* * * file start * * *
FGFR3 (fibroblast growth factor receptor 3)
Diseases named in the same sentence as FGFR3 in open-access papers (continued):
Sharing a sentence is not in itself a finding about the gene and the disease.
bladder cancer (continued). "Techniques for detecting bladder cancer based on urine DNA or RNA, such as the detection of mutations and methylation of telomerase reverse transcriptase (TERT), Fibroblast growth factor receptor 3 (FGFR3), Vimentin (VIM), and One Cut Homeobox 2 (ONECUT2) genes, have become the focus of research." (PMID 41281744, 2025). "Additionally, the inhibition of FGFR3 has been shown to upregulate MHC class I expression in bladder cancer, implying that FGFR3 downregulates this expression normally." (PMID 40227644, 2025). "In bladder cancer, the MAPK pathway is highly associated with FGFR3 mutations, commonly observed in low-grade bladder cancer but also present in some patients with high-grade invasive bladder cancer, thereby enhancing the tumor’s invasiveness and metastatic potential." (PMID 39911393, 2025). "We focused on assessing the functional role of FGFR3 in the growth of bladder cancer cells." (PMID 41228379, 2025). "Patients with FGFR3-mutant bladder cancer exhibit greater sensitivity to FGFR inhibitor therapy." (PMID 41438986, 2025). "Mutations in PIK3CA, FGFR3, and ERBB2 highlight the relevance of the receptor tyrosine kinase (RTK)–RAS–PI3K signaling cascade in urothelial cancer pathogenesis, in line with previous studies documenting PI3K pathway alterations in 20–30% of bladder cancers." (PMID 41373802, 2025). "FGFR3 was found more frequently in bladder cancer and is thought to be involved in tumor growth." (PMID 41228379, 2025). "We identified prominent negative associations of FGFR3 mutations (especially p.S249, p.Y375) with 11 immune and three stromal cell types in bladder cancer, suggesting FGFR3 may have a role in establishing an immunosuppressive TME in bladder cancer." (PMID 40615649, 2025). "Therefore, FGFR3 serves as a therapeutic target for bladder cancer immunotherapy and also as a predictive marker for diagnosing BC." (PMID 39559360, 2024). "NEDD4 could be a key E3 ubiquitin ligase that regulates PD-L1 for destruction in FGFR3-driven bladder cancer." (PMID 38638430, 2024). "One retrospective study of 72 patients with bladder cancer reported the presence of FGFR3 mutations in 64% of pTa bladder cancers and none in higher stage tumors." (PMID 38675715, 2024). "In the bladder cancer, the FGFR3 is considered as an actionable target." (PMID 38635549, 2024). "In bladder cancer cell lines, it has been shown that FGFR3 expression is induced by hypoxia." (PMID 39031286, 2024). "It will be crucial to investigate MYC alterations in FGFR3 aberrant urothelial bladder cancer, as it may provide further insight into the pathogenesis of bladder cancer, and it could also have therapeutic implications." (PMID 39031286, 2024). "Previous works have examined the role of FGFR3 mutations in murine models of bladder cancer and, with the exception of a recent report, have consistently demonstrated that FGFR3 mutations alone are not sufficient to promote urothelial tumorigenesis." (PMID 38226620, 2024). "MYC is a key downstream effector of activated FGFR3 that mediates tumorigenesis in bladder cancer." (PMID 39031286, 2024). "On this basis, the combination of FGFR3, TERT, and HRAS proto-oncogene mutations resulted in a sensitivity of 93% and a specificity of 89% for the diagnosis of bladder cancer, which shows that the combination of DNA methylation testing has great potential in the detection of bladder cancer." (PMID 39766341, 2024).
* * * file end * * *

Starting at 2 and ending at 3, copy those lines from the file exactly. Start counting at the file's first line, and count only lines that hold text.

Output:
Diseases named in the same sentence as FGFR3 in open-access papers (continued):
Sharing a sentence is not in itself a finding about the gene and the disease.